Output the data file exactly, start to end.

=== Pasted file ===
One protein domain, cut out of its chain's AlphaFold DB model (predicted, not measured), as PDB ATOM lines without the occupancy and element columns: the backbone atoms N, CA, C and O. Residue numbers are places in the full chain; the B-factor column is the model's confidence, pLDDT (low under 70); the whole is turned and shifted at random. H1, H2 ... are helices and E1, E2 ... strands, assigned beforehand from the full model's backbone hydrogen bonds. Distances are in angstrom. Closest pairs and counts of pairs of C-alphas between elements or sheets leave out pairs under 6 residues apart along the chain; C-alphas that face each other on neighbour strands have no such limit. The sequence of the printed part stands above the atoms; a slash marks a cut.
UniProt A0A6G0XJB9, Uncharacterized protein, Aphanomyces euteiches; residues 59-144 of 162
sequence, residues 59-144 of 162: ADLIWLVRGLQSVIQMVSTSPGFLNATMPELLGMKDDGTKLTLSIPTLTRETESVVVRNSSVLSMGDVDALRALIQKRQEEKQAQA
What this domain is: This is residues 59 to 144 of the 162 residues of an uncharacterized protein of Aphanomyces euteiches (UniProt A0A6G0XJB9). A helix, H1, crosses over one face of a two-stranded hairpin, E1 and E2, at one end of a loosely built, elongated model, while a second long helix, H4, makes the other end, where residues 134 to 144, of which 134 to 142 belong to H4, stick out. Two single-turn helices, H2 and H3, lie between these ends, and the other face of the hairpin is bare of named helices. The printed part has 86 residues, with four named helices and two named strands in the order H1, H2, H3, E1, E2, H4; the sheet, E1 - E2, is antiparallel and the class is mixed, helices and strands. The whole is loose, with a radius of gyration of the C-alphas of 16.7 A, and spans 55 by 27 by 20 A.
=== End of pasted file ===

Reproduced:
One protein domain, cut out of its chain's AlphaFold DB model (predicted, not measured), as PDB ATOM lines without the occupancy and element columns: the backbone atoms N, CA, C and O. Residue numbers are places in the full chain; the B-factor column is the model's confidence, pLDDT (low under 70); the whole is turned and shifted at random. H1, H2 ... are helices and E1, E2 ... strands, assigned beforehand from the full model's backbone hydrogen bonds. Distances are in angstrom. Closest pairs and counts of pairs of C-alphas between elements or sheets leave out pairs under 6 residues apart along the chain; C-alphas that face each other on neighbour strands have no such limit. The sequence of the printed part stands above the atoms; a slash marks a cut.
UniProt A0A6G0XJB9, Uncharacterized protein, Aphanomyces euteiches; residues 59-144 of 162
sequence, residues 59-144 of 162: ADLIWLVRGLQSVIQMVSTSPGFLNATMPELLGMKDDGTKLTLSIPTLTRETESVVVRNSSVLSMGDVDALRALIQKRQEEKQAQA
What this domain is: This is residues 59 to 144 of the 162 residues of an uncharacterized protein of Aphanomyces euteiches (UniProt A0A6G0XJB9). A helix, H1, crosses over one face of a two-stranded hairpin, E1 and E2, at one end of a loosely built, elongated model, while a second long helix, H4, makes the other end, where residues 134 to 144, of which 134 to 142 belong to H4, stick out. Two single-turn helices, H2 and H3, lie between these ends, and the other face of the hairpin is bare of named helices. The printed part has 86 residues, with four named helices and two named strands in the order H1, H2, H3, E1, E2, H4; the sheet, E1 - E2, is antiparallel and the class is mixed, helices and strands. The whole is loose, with a radius of gyration of the C-alphas of 16.7 A, and spans 55 by 27 by 20 A.